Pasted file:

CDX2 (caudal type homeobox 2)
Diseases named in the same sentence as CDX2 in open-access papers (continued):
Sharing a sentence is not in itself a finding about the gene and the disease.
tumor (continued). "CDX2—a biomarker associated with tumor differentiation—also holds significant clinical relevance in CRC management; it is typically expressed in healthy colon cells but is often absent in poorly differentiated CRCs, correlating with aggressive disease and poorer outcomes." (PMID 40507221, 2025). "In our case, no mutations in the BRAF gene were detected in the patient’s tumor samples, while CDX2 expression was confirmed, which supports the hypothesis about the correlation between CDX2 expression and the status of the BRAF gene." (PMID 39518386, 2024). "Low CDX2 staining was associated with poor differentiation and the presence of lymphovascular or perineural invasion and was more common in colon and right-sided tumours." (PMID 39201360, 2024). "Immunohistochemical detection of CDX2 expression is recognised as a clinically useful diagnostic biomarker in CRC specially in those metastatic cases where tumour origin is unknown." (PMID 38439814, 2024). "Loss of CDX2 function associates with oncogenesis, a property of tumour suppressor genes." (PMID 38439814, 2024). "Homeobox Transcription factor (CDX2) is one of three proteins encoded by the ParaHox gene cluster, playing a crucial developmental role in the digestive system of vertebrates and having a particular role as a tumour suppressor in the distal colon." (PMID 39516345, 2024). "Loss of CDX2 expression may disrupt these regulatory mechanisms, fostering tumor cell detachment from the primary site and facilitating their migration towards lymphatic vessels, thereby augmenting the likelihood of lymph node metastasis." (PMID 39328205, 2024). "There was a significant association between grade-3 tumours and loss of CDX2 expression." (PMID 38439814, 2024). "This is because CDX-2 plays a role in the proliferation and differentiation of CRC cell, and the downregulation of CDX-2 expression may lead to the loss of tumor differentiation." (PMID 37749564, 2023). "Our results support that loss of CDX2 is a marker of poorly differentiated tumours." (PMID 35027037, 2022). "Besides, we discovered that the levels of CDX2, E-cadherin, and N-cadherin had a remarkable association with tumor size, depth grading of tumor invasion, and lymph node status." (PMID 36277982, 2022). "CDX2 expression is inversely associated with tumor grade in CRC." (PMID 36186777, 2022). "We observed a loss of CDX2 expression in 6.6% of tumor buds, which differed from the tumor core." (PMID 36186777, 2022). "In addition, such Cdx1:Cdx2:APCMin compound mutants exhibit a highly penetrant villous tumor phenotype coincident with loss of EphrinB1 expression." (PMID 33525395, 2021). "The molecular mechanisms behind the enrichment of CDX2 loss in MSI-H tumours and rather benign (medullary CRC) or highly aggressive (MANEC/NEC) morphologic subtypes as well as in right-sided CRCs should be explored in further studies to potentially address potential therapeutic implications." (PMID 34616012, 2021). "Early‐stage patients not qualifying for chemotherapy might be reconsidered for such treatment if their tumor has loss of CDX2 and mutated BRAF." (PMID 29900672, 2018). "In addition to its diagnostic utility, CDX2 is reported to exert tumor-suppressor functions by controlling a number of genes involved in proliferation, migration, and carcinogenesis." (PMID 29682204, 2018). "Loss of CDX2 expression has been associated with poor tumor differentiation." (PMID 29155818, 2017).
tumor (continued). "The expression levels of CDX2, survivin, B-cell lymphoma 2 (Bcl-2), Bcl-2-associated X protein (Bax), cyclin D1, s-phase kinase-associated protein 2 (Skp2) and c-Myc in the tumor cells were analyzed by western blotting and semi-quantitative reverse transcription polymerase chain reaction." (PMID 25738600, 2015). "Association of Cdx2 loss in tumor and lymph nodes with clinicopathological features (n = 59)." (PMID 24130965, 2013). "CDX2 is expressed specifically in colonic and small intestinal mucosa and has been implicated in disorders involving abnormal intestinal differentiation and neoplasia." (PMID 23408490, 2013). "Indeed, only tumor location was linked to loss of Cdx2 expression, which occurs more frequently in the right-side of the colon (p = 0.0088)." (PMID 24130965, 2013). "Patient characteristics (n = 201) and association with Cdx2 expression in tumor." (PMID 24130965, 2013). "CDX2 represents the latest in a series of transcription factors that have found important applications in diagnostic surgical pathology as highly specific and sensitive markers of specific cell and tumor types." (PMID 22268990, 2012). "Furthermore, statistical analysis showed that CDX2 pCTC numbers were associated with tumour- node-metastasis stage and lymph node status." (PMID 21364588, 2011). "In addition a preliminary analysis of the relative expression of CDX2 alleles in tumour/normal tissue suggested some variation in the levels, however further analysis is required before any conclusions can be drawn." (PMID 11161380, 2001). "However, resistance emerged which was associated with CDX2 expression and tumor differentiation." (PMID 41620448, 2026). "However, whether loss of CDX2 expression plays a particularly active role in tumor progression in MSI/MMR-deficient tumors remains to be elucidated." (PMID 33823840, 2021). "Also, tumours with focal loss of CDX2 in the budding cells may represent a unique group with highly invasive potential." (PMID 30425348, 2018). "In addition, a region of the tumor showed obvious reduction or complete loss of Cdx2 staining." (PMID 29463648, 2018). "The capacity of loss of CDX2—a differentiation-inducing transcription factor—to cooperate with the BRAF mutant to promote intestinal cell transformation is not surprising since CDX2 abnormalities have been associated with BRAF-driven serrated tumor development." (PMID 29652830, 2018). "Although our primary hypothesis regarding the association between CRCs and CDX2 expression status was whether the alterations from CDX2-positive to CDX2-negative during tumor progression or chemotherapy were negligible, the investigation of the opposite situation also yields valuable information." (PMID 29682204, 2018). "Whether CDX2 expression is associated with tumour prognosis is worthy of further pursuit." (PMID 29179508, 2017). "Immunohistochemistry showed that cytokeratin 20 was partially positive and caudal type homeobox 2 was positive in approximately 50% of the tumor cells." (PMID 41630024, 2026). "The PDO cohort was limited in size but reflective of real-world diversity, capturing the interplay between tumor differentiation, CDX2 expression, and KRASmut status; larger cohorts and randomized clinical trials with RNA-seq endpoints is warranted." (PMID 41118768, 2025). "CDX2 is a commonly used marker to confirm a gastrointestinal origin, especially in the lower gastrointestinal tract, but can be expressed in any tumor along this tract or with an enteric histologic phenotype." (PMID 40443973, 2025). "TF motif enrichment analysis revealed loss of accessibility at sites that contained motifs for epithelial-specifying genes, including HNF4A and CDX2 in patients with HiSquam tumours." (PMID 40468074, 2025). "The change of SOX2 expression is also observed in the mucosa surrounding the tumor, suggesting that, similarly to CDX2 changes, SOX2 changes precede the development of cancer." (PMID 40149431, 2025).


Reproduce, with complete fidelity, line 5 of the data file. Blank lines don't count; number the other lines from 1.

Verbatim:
tumor (continued). "The expression levels of CDX2, survivin, B-cell lymphoma 2 (Bcl-2), Bcl-2-associated X protein (Bax), cyclin D1, s-phase kinase-associated protein 2 (Skp2) and c-Myc in the tumor cells were analyzed by western blotting and semi-quantitative reverse transcription polymerase chain reaction." (PMID 25738600, 2015). "Association of Cdx2 loss in tumor and lymph nodes with clinicopathological features (n = 59)." (PMID 24130965, 2013). "CDX2 is expressed specifically in colonic and small intestinal mucosa and has been implicated in disorders involving abnormal intestinal differentiation and neoplasia." (PMID 23408490, 2013). "Indeed, only tumor location was linked to loss of Cdx2 expression, which occurs more frequently in the right-side of the colon (p = 0.0088)." (PMID 24130965, 2013). "Patient characteristics (n = 201) and association with Cdx2 expression in tumor." (PMID 24130965, 2013). "CDX2 represents the latest in a series of transcription factors that have found important applications in diagnostic surgical pathology as highly specific and sensitive markers of specific cell and tumor types." (PMID 22268990, 2012). "Furthermore, statistical analysis showed that CDX2 pCTC numbers were associated with tumour- node-metastasis stage and lymph node status." (PMID 21364588, 2011). "In addition a preliminary analysis of the relative expression of CDX2 alleles in tumour/normal tissue suggested some variation in the levels, however further analysis is required before any conclusions can be drawn." (PMID 11161380, 2001). "However, resistance emerged which was associated with CDX2 expression and tumor differentiation." (PMID 41620448, 2026). "However, whether loss of CDX2 expression plays a particularly active role in tumor progression in MSI/MMR-deficient tumors remains to be elucidated." (PMID 33823840, 2021). "Also, tumours with focal loss of CDX2 in the budding cells may represent a unique group with highly invasive potential." (PMID 30425348, 2018). "In addition, a region of the tumor showed obvious reduction or complete loss of Cdx2 staining." (PMID 29463648, 2018). "The capacity of loss of CDX2—a differentiation-inducing transcription factor—to cooperate with the BRAF mutant to promote intestinal cell transformation is not surprising since CDX2 abnormalities have been associated with BRAF-driven serrated tumor development." (PMID 29652830, 2018). "Although our primary hypothesis regarding the association between CRCs and CDX2 expression status was whether the alterations from CDX2-positive to CDX2-negative during tumor progression or chemotherapy were negligible, the investigation of the opposite situation also yields valuable information." (PMID 29682204, 2018). "Whether CDX2 expression is associated with tumour prognosis is worthy of further pursuit." (PMID 29179508, 2017). "Immunohistochemistry showed that cytokeratin 20 was partially positive and caudal type homeobox 2 was positive in approximately 50% of the tumor cells." (PMID 41630024, 2026). "The PDO cohort was limited in size but reflective of real-world diversity, capturing the interplay between tumor differentiation, CDX2 expression, and KRASmut status; larger cohorts and randomized clinical trials with RNA-seq endpoints is warranted." (PMID 41118768, 2025). "CDX2 is a commonly used marker to confirm a gastrointestinal origin, especially in the lower gastrointestinal tract, but can be expressed in any tumor along this tract or with an enteric histologic phenotype." (PMID 40443973, 2025). "TF motif enrichment analysis revealed loss of accessibility at sites that contained motifs for epithelial-specifying genes, including HNF4A and CDX2 in patients with HiSquam tumours." (PMID 40468074, 2025). "The change of SOX2 expression is also observed in the mucosa surrounding the tumor, suggesting that, similarly to CDX2 changes, SOX2 changes precede the development of cancer." (PMID 40149431, 2025).